BIOB30 Ch8 (247-258).docx

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BIOB30 Chapter 8 (247-258)
Neurons: Cellular and Network Properties
The brain and spinal cord are integrating centers for homeostasis, movement
and many other body functions
Nervous system a network of billions or trillions of nerve cells linked
together in a highly organized manner to form the rapid control system of
the body
o Controlled by the brain and spinal cord
Neurons uniquely shaped cells that carry electrical signals rapidly and,
sometimes, over long distances
o Also called nerve cells
o Processes long thin extensions possessed by some neurons
Can extend up to a meter in length
Neurotransmitters chemical signals released into the extracellular fluid by
most neurons
o Alternative: Gap functions links between neurons that allow
electrical signals to pass directly from cell to cell
Single-celled protozoa and plants also use electrical signaling mechanisms
Emergent properties complex processes that cannot be predicted from
what we know about the properties of individual nerve cells
o Nervous system examples: consciousness, intelligence, emotion
Organization of the Nervous System
The nervous system has two parts
o Central nervous system (CNS) the brain and the spinal cord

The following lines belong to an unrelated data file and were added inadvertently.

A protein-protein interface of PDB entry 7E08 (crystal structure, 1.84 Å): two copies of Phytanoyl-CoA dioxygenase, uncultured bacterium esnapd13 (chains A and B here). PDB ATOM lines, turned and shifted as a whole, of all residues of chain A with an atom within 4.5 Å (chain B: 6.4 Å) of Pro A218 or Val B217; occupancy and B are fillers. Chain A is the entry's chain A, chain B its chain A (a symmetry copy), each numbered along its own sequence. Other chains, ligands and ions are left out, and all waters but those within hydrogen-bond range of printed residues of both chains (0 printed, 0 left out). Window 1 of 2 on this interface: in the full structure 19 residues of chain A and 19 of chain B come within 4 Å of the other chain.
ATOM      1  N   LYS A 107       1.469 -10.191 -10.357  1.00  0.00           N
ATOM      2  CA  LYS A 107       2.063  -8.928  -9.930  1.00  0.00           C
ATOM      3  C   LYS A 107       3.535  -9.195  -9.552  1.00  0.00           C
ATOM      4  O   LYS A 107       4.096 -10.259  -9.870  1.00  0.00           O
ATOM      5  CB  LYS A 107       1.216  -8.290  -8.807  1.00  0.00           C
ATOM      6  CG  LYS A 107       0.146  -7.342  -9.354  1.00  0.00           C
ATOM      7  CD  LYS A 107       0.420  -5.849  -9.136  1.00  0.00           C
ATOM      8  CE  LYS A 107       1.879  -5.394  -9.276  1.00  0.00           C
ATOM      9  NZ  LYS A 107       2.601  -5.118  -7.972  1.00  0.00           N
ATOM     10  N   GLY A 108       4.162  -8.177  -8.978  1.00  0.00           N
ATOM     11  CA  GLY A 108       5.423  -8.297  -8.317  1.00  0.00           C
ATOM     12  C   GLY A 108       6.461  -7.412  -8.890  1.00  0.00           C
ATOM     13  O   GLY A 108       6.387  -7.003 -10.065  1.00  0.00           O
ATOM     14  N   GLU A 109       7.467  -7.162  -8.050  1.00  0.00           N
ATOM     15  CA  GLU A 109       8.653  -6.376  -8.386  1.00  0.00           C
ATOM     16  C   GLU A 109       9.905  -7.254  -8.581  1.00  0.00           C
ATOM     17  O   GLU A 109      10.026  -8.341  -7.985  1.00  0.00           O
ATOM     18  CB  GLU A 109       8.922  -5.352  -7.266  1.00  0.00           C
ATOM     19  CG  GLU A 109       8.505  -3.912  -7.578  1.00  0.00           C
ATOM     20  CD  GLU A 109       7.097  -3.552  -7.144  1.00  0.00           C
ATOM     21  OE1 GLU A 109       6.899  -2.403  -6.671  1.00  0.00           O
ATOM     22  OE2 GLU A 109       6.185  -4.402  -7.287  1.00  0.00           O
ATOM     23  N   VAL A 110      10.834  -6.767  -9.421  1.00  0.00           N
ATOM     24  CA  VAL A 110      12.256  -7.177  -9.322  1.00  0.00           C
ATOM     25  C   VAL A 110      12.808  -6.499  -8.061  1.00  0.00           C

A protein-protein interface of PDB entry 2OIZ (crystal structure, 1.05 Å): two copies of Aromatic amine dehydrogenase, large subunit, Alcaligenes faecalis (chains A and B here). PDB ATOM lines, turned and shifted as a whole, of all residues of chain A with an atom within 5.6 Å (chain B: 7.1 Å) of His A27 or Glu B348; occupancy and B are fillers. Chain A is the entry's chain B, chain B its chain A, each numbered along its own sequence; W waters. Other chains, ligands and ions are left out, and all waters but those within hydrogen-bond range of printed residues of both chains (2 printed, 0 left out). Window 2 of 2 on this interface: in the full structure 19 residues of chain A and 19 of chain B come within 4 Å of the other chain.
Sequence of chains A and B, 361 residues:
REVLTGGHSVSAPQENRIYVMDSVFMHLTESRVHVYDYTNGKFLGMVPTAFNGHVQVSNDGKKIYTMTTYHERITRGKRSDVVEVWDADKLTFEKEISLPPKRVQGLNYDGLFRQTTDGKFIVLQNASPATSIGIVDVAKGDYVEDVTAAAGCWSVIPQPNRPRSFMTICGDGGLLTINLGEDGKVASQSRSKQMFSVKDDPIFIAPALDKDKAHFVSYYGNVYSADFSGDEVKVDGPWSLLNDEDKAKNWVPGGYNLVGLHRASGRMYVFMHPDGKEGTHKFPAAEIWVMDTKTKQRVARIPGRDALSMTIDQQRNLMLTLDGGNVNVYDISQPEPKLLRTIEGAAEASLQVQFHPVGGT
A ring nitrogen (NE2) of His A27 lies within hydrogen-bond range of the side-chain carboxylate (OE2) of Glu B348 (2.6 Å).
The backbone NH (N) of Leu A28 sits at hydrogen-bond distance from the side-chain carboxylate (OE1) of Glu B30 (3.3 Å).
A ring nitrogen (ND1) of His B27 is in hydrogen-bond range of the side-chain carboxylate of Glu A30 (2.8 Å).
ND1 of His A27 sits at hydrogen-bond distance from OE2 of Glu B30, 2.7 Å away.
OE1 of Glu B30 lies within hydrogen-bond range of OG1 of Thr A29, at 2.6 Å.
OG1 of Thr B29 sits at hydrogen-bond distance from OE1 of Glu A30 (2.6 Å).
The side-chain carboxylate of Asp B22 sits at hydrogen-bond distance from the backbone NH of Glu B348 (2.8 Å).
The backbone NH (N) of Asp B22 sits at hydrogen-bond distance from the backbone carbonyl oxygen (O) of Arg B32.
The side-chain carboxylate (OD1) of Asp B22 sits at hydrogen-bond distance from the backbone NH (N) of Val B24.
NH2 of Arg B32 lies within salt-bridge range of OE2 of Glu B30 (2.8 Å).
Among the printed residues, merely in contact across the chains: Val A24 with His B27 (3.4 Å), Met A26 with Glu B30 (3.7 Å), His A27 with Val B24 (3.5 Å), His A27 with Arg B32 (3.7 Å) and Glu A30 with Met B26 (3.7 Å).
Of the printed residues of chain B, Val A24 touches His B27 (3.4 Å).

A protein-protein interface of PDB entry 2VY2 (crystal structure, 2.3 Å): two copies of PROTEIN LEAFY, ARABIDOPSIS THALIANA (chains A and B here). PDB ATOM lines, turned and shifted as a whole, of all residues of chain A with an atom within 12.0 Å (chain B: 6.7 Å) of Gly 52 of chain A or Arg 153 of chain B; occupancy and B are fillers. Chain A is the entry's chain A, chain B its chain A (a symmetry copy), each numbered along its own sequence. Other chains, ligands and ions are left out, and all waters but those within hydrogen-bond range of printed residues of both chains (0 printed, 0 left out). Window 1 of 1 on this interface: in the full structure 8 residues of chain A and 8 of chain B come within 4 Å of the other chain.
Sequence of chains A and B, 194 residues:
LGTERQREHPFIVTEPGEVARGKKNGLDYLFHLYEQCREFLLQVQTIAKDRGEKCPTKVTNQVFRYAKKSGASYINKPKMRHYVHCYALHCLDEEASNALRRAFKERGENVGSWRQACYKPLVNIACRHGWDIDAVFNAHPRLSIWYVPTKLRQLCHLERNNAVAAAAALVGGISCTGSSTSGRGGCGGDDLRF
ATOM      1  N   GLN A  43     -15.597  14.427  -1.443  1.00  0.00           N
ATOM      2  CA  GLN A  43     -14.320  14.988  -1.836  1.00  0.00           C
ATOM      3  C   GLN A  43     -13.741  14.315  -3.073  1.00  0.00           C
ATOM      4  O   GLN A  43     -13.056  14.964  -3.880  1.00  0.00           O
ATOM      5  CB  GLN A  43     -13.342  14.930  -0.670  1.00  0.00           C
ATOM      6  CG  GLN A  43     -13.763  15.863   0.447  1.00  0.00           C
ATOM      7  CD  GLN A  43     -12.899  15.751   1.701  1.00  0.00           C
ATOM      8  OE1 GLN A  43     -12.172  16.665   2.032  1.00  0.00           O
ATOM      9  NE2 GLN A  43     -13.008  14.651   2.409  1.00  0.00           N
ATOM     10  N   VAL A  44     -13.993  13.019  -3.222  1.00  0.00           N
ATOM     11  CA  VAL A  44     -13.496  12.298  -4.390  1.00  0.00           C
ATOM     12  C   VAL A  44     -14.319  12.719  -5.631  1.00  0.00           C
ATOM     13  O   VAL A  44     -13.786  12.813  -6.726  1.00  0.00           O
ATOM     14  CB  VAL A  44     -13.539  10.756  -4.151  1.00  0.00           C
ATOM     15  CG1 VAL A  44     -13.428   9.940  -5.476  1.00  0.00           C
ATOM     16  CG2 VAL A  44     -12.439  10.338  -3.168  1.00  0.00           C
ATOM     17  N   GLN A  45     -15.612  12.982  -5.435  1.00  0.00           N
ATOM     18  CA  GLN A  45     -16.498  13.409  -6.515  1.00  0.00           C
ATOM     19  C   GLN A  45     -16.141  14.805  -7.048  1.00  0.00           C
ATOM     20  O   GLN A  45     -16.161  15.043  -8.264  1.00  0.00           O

The integrating center for neural reflexes
o Peripheral nervous system (PNS) afferent (or sensory) neurons and
efferent neurons
Sensory receptors monitor conditions in internal and external environments
o Information is sent along afferent neurons to the CNS
o The CNS integrates this information and determines response
o CNS uses efferent neurons to signal a response
Targets of efferent neurons are usually muscles and glands
Efferent neurons can be subdivided
o Somatic motor division controls skeletal muscles
Motor neuron is a clinical synonym but is sometimes used to
describe all efferent neurons
o Autonomic division controls smooth and cardiac muscles, exocrine
glands, some endocrine glands, and some types of adipose tissue
Synonym: visceral nervous system (because it controls
contraction and secretion in various internal organs or viscera)
Autonomic neurons are divided into
o Sympathetic and parasympathetic branches
o The difference is the anatomical organization and the chemicals used
o Many internal organs have both types (they exert antagonistic control
over a single target))
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Enteric nervous system a network of neurons in the walls of the digestive
o Third division of the NS
o Usually controlled by the autonomic division of the NS but can
function autonomously as its own integrating center
The CNS has processes with no input or output from the PNS
o It can initiate activity without sensory input or measurable output
E.g. thinking, dreaming
Cells of the Nervous System
NS has two main types of cells
o Neurons the basic signaling units of the NS
o Glial cells support cells
Neurons Carry Electric Signals
Functional unit the smallest structure that can carry out the functions of a
o A neuron is the functional unit of the NS
Neurons usually have long processes extending form the cell body
o Dendrites receive incoming signals